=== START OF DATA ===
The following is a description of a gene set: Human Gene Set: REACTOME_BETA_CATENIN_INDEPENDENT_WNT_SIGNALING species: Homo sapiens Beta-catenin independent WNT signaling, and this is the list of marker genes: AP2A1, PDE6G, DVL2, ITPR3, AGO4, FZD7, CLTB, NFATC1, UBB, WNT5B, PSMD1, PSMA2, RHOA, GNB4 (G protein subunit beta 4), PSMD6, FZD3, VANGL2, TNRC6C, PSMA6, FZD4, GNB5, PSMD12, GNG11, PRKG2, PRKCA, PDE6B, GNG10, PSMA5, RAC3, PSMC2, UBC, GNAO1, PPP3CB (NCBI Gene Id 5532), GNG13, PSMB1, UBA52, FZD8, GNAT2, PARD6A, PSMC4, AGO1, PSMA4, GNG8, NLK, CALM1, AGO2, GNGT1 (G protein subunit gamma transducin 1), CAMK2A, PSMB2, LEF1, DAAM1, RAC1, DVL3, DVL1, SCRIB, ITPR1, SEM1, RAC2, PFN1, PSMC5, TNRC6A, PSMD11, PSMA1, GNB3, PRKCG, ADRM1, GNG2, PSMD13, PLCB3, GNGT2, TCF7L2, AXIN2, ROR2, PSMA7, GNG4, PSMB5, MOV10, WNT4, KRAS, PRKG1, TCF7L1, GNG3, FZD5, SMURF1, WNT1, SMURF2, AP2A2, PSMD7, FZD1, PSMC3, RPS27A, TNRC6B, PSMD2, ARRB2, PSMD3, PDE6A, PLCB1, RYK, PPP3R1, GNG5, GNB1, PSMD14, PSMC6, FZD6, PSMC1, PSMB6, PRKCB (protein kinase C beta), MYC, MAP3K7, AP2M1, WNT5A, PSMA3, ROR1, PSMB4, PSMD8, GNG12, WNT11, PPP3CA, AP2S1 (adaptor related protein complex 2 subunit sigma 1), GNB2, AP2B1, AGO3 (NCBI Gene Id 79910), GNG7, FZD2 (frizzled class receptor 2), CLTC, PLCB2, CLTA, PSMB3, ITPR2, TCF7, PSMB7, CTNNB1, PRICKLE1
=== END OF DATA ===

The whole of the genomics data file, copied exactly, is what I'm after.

The following is a description of a gene set: Human Gene Set: REACTOME_BETA_CATENIN_INDEPENDENT_WNT_SIGNALING species: Homo sapiens Beta-catenin independent WNT signaling, and this is the list of marker genes: AP2A1, PDE6G, DVL2, ITPR3, AGO4, FZD7, CLTB, NFATC1, UBB, WNT5B, PSMD1, PSMA2, RHOA, GNB4 (G protein subunit beta 4), PSMD6, FZD3, VANGL2, TNRC6C, PSMA6, FZD4, GNB5, PSMD12, GNG11, PRKG2, PRKCA, PDE6B, GNG10, PSMA5, RAC3, PSMC2, UBC, GNAO1, PPP3CB (NCBI Gene Id 5532), GNG13, PSMB1, UBA52, FZD8, GNAT2, PARD6A, PSMC4, AGO1, PSMA4, GNG8, NLK, CALM1, AGO2, GNGT1 (G protein subunit gamma transducin 1), CAMK2A, PSMB2, LEF1, DAAM1, RAC1, DVL3, DVL1, SCRIB, ITPR1, SEM1, RAC2, PFN1, PSMC5, TNRC6A, PSMD11, PSMA1, GNB3, PRKCG, ADRM1, GNG2, PSMD13, PLCB3, GNGT2, TCF7L2, AXIN2, ROR2, PSMA7, GNG4, PSMB5, MOV10, WNT4, KRAS, PRKG1, TCF7L1, GNG3, FZD5, SMURF1, WNT1, SMURF2, AP2A2, PSMD7, FZD1, PSMC3, RPS27A, TNRC6B, PSMD2, ARRB2, PSMD3, PDE6A, PLCB1, RYK, PPP3R1, GNG5, GNB1, PSMD14, PSMC6, FZD6, PSMC1, PSMB6, PRKCB (protein kinase C beta), MYC, MAP3K7, AP2M1, WNT5A, PSMA3, ROR1, PSMB4, PSMD8, GNG12, WNT11, PPP3CA, AP2S1 (adaptor related protein complex 2 subunit sigma 1), GNB2, AP2B1, AGO3 (NCBI Gene Id 79910), GNG7, FZD2 (frizzled class receptor 2), CLTC, PLCB2, CLTA, PSMB3, ITPR2, TCF7, PSMB7, CTNNB1, PRICKLE1